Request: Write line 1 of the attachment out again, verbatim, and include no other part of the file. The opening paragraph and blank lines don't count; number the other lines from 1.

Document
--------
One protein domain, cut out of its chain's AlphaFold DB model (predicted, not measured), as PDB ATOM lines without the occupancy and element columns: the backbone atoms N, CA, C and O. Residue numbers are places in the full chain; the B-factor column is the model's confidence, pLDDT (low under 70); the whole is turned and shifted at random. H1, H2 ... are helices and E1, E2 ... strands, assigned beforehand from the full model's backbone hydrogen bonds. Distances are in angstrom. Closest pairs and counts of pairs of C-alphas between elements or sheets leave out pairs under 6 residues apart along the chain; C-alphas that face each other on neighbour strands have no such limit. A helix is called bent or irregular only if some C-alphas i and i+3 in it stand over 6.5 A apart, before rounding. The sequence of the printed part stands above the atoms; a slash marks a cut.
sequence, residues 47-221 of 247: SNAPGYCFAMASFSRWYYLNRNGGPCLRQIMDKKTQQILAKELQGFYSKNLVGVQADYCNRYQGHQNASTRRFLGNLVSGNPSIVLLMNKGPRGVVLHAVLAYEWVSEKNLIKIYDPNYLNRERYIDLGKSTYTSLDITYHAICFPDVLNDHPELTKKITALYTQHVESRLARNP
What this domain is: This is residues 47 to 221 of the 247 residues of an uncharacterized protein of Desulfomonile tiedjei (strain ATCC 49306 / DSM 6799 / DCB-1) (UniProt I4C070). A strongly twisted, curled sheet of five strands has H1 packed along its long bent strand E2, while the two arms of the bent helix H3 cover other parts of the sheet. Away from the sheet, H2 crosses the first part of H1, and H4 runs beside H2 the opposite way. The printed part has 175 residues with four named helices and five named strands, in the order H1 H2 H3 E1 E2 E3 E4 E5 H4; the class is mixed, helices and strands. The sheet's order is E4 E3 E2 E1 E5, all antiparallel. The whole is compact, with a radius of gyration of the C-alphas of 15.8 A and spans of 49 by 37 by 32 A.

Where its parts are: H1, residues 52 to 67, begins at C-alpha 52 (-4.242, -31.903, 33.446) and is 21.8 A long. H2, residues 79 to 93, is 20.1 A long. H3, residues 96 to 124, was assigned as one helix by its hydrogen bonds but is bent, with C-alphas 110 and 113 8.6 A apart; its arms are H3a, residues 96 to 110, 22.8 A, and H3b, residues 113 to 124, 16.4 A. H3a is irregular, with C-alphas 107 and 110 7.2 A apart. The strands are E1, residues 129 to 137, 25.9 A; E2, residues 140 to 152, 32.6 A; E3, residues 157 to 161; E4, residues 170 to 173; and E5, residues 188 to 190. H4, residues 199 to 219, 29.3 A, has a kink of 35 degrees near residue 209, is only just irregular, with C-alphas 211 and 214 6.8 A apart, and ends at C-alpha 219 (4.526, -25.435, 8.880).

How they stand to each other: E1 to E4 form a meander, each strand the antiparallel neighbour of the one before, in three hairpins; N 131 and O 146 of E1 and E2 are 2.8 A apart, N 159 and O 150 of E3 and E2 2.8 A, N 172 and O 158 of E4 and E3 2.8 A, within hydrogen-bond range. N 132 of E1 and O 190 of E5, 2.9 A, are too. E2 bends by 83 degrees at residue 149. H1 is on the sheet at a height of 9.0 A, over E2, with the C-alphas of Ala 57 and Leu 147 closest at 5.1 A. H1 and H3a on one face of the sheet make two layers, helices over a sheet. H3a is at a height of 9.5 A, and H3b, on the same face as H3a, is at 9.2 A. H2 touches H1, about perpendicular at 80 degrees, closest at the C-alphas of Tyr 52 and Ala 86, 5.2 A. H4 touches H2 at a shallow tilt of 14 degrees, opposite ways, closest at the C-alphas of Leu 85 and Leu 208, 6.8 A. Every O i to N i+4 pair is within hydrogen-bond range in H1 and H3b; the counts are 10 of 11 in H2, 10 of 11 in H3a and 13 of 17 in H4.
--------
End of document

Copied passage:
sequence, residues 47-221 of 247: SNAPGYCFAMASFSRWYYLNRNGGPCLRQIMDKKTQQILAKELQGFYSKNLVGVQADYCNRYQGHQNASTRRFLGNLVSGNPSIVLLMNKGPRGVVLHAVLAYEWVSEKNLIKIYDPNYLNRERYIDLGKSTYTSLDITYHAICFPDVLNDHPELTKKITALYTQHVESRLARNP